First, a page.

Overall, then, each person must confront and deal with a large and recurring number of stress-producing events everyday both at home and at work. Although most people experience at least some of the harmful effects of stress at one time or another, most people, fortunately, do manage to cope (Covey et al. , 1994; Landy, 1985; Williams, 2003). One effect of stress on the job resulting from overwork is called burnout. The employee becomes less energetic and less interested in the job.
He or she becomes emotionally exhausted, apathetic, depressed, irritable, and bored; finds fault with everything about the work (Cahill, 2003; Chang et al. , 2006; Landy, 1985; Williams, 2003). Employees with burnout become rigid about their work, following rules and procedures blindly and compulsively because they are too exhausted to be flexible or consider alternative solutions to a problem (Covey et al. , 1994; Landy, 1985; Williams, 2003). There is a price to pay for such overwork over a long period of time. Stress accumulates and leads to the psychological and physiological ailments described earlier.
These people work so hard that they burn away their energy faster than the body can replace it. Such persons have been described as workaholics, or employees addicted to work (Cahill, 2003; Landy, 1985; Williams, 2003). There is no person existing who may not possibly experience inefficiency and ineffectiveness (as the book implies); by-products of this highly stressed culture as a result off wrong choices of what is really deemed important. The urgent takes control of the important matters that renders a person conducting unhealthy and often destructive lives (Covey et al.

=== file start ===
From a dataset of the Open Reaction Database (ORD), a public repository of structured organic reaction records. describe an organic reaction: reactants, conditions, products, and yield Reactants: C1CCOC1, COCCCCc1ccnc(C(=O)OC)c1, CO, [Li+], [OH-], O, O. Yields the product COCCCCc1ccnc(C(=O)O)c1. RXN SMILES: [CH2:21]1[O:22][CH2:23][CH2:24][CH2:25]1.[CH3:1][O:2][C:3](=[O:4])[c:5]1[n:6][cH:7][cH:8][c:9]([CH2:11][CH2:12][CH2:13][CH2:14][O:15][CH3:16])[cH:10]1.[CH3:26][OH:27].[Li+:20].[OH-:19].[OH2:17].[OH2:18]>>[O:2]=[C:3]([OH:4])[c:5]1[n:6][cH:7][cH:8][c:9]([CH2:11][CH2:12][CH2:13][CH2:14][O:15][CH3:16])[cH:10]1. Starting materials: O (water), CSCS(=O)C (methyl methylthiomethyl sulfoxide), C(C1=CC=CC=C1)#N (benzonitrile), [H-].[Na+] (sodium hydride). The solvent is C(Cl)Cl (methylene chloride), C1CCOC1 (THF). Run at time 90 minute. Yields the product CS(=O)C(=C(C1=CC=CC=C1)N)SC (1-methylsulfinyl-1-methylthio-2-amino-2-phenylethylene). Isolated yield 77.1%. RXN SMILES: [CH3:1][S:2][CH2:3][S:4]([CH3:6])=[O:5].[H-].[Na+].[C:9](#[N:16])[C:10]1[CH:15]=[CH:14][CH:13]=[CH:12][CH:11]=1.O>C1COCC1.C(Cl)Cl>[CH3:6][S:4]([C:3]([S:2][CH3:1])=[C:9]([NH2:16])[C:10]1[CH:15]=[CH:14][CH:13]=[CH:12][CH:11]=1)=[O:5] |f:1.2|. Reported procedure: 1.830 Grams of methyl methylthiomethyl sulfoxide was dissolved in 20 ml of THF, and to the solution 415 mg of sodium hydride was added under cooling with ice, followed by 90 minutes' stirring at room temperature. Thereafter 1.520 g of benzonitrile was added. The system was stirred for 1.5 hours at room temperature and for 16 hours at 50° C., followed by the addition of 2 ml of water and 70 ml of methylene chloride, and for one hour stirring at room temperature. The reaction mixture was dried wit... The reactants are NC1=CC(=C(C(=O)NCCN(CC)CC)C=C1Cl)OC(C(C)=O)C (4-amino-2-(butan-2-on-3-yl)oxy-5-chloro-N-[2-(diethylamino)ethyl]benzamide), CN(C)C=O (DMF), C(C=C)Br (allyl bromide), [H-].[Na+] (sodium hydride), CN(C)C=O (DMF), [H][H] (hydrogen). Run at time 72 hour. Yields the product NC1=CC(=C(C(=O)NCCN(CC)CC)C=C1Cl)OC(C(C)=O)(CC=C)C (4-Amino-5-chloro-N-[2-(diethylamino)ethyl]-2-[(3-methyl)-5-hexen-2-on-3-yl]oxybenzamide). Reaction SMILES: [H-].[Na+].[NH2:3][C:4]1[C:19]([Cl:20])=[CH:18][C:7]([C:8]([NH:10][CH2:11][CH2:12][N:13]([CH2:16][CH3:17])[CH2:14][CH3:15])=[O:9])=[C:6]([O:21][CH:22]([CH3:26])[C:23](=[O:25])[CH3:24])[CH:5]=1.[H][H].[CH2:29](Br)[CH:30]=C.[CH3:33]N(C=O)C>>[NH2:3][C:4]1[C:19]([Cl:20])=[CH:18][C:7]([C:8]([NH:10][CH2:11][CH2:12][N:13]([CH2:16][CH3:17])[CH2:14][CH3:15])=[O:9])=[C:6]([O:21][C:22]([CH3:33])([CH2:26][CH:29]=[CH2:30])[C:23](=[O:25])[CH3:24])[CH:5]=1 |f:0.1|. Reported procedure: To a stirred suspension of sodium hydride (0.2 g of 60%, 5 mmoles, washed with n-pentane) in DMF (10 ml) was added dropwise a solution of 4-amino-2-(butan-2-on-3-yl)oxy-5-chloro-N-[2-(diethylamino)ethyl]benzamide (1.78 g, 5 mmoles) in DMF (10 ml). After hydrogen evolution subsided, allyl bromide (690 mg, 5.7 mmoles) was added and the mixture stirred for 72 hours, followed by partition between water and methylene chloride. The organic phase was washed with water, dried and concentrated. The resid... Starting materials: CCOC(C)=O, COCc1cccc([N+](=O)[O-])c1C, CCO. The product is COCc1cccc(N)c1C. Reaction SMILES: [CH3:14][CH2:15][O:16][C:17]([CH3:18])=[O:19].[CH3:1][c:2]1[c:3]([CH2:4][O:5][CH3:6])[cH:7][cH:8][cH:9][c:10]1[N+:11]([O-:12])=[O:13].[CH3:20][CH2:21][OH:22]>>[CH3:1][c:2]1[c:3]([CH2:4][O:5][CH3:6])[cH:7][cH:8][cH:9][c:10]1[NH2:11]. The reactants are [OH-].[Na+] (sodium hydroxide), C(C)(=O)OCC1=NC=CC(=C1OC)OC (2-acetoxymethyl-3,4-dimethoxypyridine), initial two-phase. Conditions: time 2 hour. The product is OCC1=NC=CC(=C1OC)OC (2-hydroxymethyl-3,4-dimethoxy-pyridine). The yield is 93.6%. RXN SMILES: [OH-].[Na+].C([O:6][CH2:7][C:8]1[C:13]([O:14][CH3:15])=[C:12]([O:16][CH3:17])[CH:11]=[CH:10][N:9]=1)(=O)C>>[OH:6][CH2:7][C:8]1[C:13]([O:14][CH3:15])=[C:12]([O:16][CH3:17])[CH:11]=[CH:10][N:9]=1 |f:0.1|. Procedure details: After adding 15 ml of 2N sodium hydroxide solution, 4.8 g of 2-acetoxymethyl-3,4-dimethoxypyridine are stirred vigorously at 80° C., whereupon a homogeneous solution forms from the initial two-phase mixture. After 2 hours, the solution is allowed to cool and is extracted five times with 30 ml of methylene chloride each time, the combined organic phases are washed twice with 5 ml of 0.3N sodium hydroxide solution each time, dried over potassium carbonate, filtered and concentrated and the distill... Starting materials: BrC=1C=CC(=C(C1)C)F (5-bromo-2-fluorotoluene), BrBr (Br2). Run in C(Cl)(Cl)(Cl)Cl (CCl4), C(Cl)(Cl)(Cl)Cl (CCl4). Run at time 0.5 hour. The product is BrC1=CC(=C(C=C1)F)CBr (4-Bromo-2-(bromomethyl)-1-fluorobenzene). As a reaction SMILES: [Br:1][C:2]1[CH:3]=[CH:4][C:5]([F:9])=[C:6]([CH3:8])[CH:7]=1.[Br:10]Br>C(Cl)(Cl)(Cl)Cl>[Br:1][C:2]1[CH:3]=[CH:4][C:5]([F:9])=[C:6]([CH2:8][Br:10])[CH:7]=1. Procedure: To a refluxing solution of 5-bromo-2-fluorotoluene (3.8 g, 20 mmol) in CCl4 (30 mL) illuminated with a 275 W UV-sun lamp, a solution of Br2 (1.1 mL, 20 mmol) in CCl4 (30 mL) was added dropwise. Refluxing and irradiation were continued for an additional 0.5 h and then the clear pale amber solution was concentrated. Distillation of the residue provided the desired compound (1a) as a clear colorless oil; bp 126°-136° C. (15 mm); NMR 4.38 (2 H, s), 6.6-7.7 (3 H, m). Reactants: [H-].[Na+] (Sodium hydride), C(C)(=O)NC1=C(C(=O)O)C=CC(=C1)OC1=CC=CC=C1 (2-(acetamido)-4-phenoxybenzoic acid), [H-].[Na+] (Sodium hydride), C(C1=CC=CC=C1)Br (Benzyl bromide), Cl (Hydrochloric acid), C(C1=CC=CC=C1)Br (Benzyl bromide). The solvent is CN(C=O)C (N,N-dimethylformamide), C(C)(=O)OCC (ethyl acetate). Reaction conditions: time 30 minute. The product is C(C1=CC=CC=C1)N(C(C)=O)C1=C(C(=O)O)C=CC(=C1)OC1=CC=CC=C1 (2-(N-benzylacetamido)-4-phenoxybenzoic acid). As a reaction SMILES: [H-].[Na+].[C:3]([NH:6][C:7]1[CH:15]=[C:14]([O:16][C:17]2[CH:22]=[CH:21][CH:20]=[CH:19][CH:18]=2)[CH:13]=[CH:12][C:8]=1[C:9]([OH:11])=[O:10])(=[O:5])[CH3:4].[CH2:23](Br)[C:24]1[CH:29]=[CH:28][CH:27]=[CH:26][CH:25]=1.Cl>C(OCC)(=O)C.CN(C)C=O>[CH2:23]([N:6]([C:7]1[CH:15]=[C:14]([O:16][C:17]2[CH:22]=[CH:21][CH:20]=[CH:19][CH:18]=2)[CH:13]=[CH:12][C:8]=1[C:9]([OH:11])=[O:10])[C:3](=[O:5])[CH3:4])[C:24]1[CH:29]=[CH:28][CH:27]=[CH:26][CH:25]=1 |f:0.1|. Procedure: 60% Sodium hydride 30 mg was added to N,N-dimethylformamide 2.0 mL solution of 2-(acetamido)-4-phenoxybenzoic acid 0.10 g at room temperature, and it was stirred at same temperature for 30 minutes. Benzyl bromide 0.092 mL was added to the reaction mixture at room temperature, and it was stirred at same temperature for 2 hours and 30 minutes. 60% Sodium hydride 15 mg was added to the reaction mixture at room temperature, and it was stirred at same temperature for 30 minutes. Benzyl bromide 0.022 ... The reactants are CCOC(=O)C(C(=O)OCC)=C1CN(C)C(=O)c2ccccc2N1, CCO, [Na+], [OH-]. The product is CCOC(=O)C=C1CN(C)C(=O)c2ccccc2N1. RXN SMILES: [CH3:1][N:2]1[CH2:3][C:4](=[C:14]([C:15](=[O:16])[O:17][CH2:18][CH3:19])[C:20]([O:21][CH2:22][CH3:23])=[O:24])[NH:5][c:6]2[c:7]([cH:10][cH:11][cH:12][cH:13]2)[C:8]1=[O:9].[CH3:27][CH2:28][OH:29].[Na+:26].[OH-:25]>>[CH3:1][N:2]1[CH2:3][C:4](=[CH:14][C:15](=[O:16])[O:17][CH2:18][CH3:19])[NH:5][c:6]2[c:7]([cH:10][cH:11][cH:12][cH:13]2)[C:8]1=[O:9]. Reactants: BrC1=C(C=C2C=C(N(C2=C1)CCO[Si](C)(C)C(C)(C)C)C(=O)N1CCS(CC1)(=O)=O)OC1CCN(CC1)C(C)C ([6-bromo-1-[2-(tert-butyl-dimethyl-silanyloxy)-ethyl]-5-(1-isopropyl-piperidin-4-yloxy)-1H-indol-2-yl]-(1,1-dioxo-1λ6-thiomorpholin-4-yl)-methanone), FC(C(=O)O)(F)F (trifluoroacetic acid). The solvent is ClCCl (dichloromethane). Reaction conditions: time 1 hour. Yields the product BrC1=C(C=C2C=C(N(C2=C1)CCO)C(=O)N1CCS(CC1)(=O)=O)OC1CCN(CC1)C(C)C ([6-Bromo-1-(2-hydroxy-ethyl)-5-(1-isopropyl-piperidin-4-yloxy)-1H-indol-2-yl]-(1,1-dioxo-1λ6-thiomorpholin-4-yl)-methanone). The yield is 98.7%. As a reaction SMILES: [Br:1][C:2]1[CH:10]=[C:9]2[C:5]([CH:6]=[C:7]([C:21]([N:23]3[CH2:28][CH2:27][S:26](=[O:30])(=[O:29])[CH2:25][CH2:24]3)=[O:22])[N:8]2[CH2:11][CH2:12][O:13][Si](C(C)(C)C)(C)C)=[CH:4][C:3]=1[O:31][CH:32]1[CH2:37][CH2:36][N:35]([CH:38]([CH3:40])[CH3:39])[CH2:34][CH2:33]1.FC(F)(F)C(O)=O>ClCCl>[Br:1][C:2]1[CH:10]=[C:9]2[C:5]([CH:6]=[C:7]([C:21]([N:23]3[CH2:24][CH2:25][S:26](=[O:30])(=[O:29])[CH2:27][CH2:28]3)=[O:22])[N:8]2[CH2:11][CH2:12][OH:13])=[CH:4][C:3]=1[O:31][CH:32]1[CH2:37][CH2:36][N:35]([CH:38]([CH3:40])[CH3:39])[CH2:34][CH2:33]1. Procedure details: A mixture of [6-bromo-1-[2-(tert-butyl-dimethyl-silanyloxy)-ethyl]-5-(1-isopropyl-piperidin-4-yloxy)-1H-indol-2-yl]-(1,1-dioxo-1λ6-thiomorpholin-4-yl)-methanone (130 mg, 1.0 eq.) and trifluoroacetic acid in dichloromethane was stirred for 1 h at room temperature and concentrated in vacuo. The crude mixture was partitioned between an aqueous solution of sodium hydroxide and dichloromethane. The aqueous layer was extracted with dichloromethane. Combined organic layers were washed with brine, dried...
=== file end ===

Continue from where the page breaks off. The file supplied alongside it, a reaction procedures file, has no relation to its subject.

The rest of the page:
, 1994). Conclusion Ultimately, people lead their lives in public as a result of personal choices or how they conducted their lives in private. The choices they make in life and work are best seen as results of private behavior; i. e. the important aspects of one’s life (the “compass” as Covey states it) (Covey et al. , 1994) takes precedence over the seemingly urgent yet unimportant activities. In general, people become satisfied and fulfilled when success comes to both important areas in his/her life.
Work brings personal gratification and provision for family is secured somehow, while having a happy and contented family is considered miracle in a dog-eat-dog world. This is the aspiration of many if not all working couples and individuals. When employed in an institution that really takes care of their workers, taking into consideration the things that their employees hold dear by providing as much as the employee needs, the worker or employee settles into a condition wherein he/she can focus on the work or be inspired of it.
In addition, the worker can afford more quality time to spend with his/her family. The strategies mentioned are time-and tested approaches. These have greatly helped a lot of people or families in their search for a balanced work-family life. At the stake when a family works to achieve a balance are principles or values they uphold (Covey et al. , 1994). These are the values of family togetherness, rearing and nurturing their offspring, and providing for all aspects of each household member. References: 1. ______Centre for Mediation & Dispute Resolution, Retrieved May 2, 2008 in http://www.
cmdronline. com/workshops. htm 2. Cahill, C. A. 2001. Women and stress. In Annual Review of Nursing Research, 19, 229-249. 3. Chang, E. M. , Daly, J. , Hancock, K. M. , Bidewell, J. W. , Johnson, A. , Lambert, V. A. , & Lambert, C. E. 2006. The Relationships Among Workplace Stressors, Coping Methods, Demographic Characteristics, and Health in Australian Nurses. Journal of Professional Nursing, 22(1), 30-38. 4. Covey, Stephen R, A. Roger Merrill, Rebecca R. Merrill. 1994. First things first: to live, to love, to learn, to leave a legacy.
New York: Simon & Schuster. 5. Landy, F. J. 1985. Psychology of Work Behavior. 3rd Ed. Dorsey Press. 6. Sauter, Steven, et al. , “Stress at Work” NIOSH publication. Retrieved May 2, 2008 <http://www. cdc. gov/niosh/stresswk. html> 7. Spinks, Nora. 2006. Choosing the Right Metaphor to Ensure Work-Life Quality for All . Article originally published by WFC Resources, (Accessed in http://www. workfamily. com/Work- lifeClearinghouse/GuestColumns/gc0036. htm). 8. Williams, C. 2003. Stress at Work. Canadian Social Trends, Autumn, 7-13.